1105 words - 4 pages idea of British homes and the way they should appear and obviously, he was pleasantly wrong. His feelings of admiration toward British architecture can be seen on page 73 as he continues to describe Mr. Fieldings house, " 'I wish I lived here. See this beautiful room! Let us admire it together for a little.' " Again, these examples exemplify the welcoming of some aspects of British colonization. Daniel Defoe in his book, Robinson Crusoe, also

Island in Robinson Crusoe, the Coral Island and Lord of the Flies

1309 words - 5 pages Island in Robinson Crusoe, the Coral Island and Lord of the Flies Compare and Contrast the ways in which "Robinson Crusoe", "the Coral Island" and "Lord of the Flies" present and develop the experience of being marooned on a desert island. Show how the texts reflect the ideas and beliefs of its own author and the period in which it was written. In all three novels a person or a group of people are marooned on a desert/tropical

Similar Essays

Rousseau And Robinson Crusoe Essay

691 words - 3 pages for children therefore; it is easier to brainwash the child’s mind about nature and demolish the idea of a state. Robinson Crusoe is a demonstartion of how to live for people and that the knowledge has a value if it has utility. Notably, Crusoe is not a natural man like Rousseau expects children to be like but rather a man, who isolates himself from society in an island. However,what Rousseau wants is very idealistic and utopic. It is hard to

British Imperialism In Robinson Crusoe And Oroonoko

1699 words - 7 pages approach to her novel one more time. It is now a little bit more certain that Behn criticizes British imperialism. The function of the narrator is highly important since she is also a noble European woman who shares her experiences of slavery. So, it not incorrect to say that the narrator represents Behn's own thoughts. Oroonoko and Robinson Crusoe are truly different novels in terms of their representation of British imperialism. Oroonoko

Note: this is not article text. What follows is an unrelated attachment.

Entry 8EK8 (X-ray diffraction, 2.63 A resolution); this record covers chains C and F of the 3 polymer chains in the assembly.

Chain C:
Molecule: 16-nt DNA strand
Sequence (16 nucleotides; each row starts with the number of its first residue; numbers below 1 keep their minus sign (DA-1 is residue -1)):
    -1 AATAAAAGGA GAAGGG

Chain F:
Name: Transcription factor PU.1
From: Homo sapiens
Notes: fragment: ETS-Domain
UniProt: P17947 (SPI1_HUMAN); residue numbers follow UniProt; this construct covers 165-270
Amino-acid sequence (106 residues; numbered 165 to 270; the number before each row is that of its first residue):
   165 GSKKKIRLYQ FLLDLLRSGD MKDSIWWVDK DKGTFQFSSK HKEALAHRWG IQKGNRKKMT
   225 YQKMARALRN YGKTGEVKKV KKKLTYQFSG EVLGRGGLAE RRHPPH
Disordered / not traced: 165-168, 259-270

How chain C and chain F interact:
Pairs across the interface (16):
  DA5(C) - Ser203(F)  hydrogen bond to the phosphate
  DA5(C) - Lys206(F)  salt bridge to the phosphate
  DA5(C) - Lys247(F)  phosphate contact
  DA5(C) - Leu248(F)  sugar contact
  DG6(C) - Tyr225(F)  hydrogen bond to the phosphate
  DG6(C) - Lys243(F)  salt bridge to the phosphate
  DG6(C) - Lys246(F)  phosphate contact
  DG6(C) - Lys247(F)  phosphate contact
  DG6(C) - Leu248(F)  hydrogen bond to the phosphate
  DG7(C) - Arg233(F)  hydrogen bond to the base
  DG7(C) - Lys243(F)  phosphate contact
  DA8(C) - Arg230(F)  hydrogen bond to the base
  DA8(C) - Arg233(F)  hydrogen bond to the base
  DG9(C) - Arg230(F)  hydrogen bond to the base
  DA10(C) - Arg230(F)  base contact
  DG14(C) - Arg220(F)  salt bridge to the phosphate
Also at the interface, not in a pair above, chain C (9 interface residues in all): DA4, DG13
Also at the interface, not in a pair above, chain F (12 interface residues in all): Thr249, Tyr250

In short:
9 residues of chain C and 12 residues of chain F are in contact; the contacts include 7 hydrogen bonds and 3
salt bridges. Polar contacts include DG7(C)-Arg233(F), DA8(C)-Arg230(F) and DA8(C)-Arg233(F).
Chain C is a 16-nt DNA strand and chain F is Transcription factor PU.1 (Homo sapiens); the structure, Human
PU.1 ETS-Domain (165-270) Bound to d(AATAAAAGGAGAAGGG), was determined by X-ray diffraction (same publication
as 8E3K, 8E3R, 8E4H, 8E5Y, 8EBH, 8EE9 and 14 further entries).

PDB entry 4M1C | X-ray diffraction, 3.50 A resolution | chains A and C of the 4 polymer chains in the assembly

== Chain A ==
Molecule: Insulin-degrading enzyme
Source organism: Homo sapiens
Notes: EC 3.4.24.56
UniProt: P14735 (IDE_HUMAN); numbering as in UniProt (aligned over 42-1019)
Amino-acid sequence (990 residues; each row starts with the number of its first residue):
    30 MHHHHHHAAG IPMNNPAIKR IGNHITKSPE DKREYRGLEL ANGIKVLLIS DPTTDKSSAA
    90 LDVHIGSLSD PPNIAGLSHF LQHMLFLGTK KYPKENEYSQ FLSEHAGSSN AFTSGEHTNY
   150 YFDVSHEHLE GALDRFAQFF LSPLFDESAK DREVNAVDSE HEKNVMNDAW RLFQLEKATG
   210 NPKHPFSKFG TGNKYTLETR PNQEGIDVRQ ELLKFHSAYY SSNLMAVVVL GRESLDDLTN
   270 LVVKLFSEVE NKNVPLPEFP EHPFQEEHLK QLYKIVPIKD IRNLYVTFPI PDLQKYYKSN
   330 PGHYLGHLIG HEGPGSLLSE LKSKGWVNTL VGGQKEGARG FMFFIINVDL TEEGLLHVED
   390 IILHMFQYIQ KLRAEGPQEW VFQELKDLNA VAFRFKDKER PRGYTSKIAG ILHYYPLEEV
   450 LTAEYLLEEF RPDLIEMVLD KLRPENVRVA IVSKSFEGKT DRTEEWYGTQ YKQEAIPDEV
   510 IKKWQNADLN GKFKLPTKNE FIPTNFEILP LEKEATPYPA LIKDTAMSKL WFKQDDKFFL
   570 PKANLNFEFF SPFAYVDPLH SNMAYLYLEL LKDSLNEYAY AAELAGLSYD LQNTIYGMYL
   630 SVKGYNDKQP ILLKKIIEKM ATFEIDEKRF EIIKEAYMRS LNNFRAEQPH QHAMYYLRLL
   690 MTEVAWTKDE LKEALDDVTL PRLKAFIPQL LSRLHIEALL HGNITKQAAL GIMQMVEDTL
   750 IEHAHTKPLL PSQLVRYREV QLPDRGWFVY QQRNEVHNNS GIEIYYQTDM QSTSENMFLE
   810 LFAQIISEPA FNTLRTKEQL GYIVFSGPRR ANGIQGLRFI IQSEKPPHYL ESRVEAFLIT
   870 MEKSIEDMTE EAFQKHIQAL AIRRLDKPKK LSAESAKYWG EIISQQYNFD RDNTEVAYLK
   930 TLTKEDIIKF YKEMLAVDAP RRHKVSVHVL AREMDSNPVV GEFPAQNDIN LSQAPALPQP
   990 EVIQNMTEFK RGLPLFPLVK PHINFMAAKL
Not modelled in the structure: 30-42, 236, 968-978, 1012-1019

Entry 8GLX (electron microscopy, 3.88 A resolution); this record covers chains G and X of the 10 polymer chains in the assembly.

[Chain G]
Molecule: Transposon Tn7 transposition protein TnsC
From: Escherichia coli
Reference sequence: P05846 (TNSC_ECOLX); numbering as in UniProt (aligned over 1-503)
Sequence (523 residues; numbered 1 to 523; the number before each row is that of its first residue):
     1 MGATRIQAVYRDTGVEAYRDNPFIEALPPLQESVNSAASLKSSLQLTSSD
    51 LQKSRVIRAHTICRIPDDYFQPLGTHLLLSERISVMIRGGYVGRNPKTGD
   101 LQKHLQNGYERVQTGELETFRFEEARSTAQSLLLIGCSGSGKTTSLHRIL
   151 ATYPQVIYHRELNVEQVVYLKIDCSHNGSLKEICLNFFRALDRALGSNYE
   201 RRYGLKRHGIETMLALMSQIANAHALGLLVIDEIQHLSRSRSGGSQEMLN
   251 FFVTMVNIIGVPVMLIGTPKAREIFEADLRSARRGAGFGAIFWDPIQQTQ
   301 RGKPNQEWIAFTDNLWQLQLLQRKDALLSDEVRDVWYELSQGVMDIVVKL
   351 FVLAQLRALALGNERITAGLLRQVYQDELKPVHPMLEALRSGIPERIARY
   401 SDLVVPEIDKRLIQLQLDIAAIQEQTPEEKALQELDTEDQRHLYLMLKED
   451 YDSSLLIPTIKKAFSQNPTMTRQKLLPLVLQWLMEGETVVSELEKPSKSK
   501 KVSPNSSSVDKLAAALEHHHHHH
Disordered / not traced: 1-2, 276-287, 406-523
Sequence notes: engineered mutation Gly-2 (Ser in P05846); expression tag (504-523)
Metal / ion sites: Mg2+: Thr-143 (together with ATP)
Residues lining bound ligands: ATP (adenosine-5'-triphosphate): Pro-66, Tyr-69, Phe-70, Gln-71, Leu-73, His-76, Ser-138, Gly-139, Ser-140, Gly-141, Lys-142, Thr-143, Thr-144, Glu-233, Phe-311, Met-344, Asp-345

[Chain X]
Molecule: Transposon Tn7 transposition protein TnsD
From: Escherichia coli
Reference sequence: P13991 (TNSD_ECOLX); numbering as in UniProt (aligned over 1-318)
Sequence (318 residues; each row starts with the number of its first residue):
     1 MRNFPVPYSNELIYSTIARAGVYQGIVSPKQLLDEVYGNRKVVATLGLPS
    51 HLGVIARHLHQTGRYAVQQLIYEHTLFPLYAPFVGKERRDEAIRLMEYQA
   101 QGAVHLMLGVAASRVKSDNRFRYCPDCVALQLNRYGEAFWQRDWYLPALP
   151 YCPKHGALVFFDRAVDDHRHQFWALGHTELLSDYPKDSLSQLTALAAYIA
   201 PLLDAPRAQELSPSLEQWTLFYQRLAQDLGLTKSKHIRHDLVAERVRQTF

Servantship In Robinson Crusoe And The Tempest

1990 words - 8 pages Literature has always been a source of exploring the world and the history of mankind. In Daniel Defoe’s Robinson Crusoe and William Shakespeare’s The Tempest, both authors use the concept of slavery, race and class. In Defoe’s story, the relationship between Crusoe and his slave, Friday, is one of mutual respect and trust. In the second selection by Shakespeare, the master-slave relationship is one that is characterized by force, violence and

Cosequences Of Shame And Guilt Essay

880 words - 4 pages Guilt and shame can tear a person's soul away. The inevitable consequence of sin is the immediate reaction of guilt, shame, and remorse. In each of the two works, The Crucible by Arthur Miller and The Scarlet Letter by Nathaniel Hawthorne, there are characters who have committed a sin and feel guilty about it. For example: John Proctor, Elizabeth Proctor, and Reverend Dimmesdale have all committed a sin or sins and are feeling extremely guilty